Dharun Ravi, the former Rutgers student who was found guilty of spying on his freshman roommate Tyler Clementi, will not be deported. U.S. Immigration and Customs Enforcement said, "Based on a review of Mr. Ravi's criminal record, ICE is not initiating removal proceedings at this time."

n September 2010, Ravi had set up a webcam in the dorm room he shared with Clementi and viewed Clementi and Clementi's guest during intimate encounters, and shared a link (unsuccessfully) to view the livestream via Twitter. Clementi killed himself by jumping off the George Washington Bridge the day after the second time he was filmed. While prosecutors have portrayed Ravi as homophobic, his lawyer and the witnesses speaking on his behalf said he was not homophobic, instead claiming he was simply acting immaturely. But jurors agreed with prosecutors, finding that Ravi invaded Clementi's and his guest's privacy twice and meant to intimidate Clementi when he spied a second time.

Judge Glenn Berman had sentenced Ravi, who is in the country legally but is not a U.S. citizen (he was born in India), to 30 days in prison, pointing out that he'll also serve 300 hours of community service. Berman said, "I can’t find it in me to remand him to state prison that houses people convicted of offenses such as murder, armed robbery and rape. I don’t believe that that fits this case. I believe that he has to be punished, and he will be."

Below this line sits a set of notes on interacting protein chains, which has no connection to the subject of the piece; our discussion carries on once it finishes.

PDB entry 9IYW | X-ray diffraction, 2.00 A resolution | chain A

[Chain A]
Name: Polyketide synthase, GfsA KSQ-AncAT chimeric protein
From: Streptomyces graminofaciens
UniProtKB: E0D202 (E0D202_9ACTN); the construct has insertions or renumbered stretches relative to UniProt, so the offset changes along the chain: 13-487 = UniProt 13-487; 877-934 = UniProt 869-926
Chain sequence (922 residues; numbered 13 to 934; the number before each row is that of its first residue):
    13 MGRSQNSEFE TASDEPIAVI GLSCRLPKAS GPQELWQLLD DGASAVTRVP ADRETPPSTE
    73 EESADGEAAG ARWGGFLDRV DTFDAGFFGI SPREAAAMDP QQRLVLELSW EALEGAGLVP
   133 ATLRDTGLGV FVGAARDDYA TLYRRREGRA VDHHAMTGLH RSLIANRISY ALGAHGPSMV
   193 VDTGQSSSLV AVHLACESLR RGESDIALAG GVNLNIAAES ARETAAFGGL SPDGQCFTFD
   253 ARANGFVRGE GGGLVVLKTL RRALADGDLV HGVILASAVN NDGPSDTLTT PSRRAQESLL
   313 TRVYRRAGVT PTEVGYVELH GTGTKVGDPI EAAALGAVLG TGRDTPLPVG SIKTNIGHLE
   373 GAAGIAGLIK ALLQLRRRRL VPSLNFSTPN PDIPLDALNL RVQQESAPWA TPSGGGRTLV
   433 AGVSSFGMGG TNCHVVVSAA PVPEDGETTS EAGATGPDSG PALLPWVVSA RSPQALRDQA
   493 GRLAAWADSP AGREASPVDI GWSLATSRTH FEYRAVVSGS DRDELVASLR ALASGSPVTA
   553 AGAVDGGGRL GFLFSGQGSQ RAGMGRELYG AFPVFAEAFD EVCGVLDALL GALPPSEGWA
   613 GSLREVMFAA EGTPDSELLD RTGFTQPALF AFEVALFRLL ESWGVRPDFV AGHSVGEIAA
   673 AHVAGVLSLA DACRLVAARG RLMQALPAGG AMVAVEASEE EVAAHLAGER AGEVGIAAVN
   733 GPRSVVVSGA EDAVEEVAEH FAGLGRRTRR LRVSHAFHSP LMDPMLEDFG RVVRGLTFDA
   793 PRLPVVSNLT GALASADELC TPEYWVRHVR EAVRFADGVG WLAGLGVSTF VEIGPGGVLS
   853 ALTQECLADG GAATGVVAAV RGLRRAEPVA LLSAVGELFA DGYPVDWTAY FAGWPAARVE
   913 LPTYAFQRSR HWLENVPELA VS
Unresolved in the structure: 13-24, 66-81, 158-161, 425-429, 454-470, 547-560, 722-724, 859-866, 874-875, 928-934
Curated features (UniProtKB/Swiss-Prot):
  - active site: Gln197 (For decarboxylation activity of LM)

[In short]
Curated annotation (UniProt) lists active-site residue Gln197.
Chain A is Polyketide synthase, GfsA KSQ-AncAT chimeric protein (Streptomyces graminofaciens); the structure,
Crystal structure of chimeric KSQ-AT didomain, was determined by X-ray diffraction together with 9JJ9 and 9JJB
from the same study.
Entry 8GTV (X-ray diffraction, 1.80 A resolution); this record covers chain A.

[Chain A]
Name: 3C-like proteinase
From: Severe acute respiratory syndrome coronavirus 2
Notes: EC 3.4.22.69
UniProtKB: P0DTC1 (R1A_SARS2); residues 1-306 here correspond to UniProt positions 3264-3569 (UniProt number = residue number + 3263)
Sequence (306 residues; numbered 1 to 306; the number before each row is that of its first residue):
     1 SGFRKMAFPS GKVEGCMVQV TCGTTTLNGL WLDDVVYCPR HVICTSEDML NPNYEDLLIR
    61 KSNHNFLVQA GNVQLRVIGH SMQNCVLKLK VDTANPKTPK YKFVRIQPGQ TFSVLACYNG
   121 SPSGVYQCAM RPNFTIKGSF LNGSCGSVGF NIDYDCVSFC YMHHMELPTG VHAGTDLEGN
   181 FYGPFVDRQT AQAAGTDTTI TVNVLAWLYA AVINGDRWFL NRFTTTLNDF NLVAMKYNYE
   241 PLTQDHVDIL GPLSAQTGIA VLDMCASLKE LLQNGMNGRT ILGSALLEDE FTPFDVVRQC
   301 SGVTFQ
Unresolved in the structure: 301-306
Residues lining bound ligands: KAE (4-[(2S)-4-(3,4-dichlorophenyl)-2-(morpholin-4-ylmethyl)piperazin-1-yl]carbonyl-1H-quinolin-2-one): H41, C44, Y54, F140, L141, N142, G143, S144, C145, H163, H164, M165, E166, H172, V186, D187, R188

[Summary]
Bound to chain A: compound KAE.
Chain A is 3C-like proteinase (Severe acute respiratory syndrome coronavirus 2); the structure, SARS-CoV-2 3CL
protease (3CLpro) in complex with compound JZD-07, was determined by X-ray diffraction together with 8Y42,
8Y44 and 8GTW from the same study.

Seton Hall Law professor Lori Nessel told the Wall Street Journal, "It doesn't surprise me, given the sentence that he ultimately received. If he had gotten a much longer sentence then it might have put a lot more pressure or made it much harder for ICE not to move to deport him."

Ravi only apologized after he was sentenced; Clementi's grieving parents believe his words were meaningless, "We are concerned that the sentence of probation simply disregarded the unanimous verdicts of twelve jury members on these serious charges, that it disregarded the applicable law, that it missed a valuable opportunity to reinforce the message that our society takes these types of crimes seriously, and that we will act decisively to protect individuals' privacy and human dignity."